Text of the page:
audioXpress December 2018 Addresses Connected Audio Products and Voice Recognition

November 12 2018, 14:10
For this last edition of 2018, audioXpress compiled a Voice Market Update that explores some of the latest developments and platforms for voice processing, with contributed articles from world-renowned experts in voice. The December 2018 edition reviews the ZOTL Ultralinear Power Amplifier from Linear Tube Audio; explains how to explore Soviet Germanium Transistors; and measures new SMT Low-Voltage JFETs. On the DIY front, Peter Lehmann constructs his loudspeaker system with an integrated reflector for the tweeter, and Richard Honeycutt explains how to turn an old Bogen APH 1050 into a guitar amplifier. This is an edition you don't want to miss.

For this last edition of 2018, audioXpress compiled a Voice Market Update that explores some of the latest developments. Apart from the contributed articles from world-renowned experts in voice, this edition details the latest platforms for voice processing, including industry profiles.
Voice processing and recognition leading to the development of voice-based personal assistants is one of the decade’s greatest achievements and provides a unique opportunity for the audio industry. The sales of voice-enabled products has created a market for amplifiers, DSP, speakers, and microphones like the industry has never seen. Sold in massive quantities, those devices have been propelling many manufacturers to completely new industrial heights, while innovation has accelerated in areas such as far-field capture, acoustic compensation, voice filtering, and even automatic room correction for smart speakers.
And of course, those developments propelled by voice are leading to exciting developments in smart speakers, leveraging those sophisticated technologies now available to the consumer electronics industry. The same technologies used to create systems optimized for voice recognition, can also be used to enhance music listening or simply allowing speakers to become part of a smart home network. That makes the investment on new speaker designs much more exciting.
Focusing on Voice Capture and Recognition, J. Martins explores some of the latest developments in voice technologies and selected a few companies that are at the forefront of voice development platforms; Simon Bryant (Futuresource Consulting) writes about Voice Assistants: The Essential Next-Generation Consumer Interface; Benwei Xin and Wenchau Albert Lo (Texas Instruments) explain how to Turn Up the Innovation on Smart Speaker Designs; and finally Mike Klasco captures the trends on Voice Capture Challenges: The Threshold of the Golden Age of Voice.
In this edition, audioXpressalso combines the usual dose of audio electronics and review articles. Oliver Masciarotte and Stuart Yaniger review the Linear Tube Audio’s ZOTL Ultralinear Power Amplifier. The ZOTL Ultralinear is based on David Berning’s 1997 foundational (zero) output transformerless designs and patent and is designed specifically for high-efficiency speakers. Lacking an output transformer, the traditional OTL approach requires a raft of paralleled output devices to match the high-voltage, low-current operation of tubes to the low-voltage, high-current requirements of loudspeakers. The ZOTL Ultralinear employs a unique type of switching supply technology optimized for audio, and a high-frequency carrier, very similar to amplitude modulation, as an impedance converter to both eliminate the transformer and optimally match output impedance to the load.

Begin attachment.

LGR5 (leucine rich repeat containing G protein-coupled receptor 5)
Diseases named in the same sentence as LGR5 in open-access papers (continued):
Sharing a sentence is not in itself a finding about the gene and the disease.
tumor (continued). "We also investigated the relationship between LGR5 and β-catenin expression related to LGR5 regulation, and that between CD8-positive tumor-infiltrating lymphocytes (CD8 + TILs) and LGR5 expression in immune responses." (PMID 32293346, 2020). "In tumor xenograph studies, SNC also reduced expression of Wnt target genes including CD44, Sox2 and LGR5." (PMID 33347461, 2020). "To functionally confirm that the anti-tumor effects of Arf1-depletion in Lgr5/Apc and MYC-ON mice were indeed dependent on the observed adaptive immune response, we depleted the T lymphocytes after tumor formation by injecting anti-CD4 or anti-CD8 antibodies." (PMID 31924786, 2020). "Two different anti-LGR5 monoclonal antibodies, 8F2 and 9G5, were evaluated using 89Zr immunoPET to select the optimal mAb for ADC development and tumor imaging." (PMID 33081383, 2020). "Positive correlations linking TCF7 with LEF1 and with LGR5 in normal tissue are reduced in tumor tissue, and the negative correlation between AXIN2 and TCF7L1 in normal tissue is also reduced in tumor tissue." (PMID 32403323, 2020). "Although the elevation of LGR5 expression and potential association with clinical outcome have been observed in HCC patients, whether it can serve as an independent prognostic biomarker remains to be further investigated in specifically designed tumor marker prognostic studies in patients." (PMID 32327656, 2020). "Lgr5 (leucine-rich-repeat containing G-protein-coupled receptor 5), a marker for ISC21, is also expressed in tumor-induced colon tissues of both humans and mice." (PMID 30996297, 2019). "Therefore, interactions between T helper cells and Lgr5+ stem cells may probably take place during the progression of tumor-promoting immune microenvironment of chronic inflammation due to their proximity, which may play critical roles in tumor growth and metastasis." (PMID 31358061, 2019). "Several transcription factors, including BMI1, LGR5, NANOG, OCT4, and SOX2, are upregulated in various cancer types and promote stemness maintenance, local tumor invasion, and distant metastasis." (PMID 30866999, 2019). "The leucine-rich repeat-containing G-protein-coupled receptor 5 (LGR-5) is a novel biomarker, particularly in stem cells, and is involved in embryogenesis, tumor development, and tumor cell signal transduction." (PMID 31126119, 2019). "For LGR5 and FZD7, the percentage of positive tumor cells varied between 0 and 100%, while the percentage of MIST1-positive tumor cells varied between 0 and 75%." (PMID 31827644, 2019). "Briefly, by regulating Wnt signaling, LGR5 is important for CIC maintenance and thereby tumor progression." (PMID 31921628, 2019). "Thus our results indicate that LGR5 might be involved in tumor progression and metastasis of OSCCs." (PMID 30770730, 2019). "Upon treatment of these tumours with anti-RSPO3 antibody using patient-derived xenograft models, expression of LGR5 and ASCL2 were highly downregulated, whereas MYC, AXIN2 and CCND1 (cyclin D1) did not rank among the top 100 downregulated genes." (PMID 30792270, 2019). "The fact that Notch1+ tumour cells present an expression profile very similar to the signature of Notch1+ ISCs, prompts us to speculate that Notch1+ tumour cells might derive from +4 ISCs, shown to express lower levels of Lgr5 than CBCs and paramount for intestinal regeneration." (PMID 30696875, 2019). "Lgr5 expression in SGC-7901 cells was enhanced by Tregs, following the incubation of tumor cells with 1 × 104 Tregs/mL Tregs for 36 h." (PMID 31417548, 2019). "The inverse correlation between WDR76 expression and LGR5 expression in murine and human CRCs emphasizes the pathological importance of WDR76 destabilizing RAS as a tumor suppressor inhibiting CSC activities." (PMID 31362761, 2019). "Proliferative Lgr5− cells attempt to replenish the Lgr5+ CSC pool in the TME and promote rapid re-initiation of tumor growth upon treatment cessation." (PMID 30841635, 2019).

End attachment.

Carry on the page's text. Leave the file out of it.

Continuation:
Diving into the pre-silicon era, Scott Dorsey writes about Soviet Germanium Transistors, how to find some and where and how to use them. His article encourages DIYers to make use of the large quantities of these transistors now available on the surplus market as replacement parts or for building projects from old design handbooks. As Dorsey explains, using these Soviet-era germanium parts is like having 1950s designs manufactured with 1990s technology.
Also on audio electronics, Dimitri Danyuk brings us new measurements to rate SMT Low-Voltage JFETs under consistent conditions, updating his design note with JFET components that appeared on the market in the last five years. In 2013, Danyuk wrote an article that presented apples-to-apples test results for noise densities for several low-noise discrete, SMT, and n-JFETs. The tests used the same operating conditions so that designers can make a fair comparison for their applications.
On the DIY front, in “Reflective-Way, Two-Way System; System Construction and Listening Tests,” the second part of this project, Peter Lehmann constructs his loudspeaker system with an integrated and carefully designed reflector for the tweeter and puts it through several listening tests. Finally, Richard Honeycutt explains how he modified an old Bogen APH 1050 public address amplifier, and gave it a second life as a high-performance guitar amplifier. 
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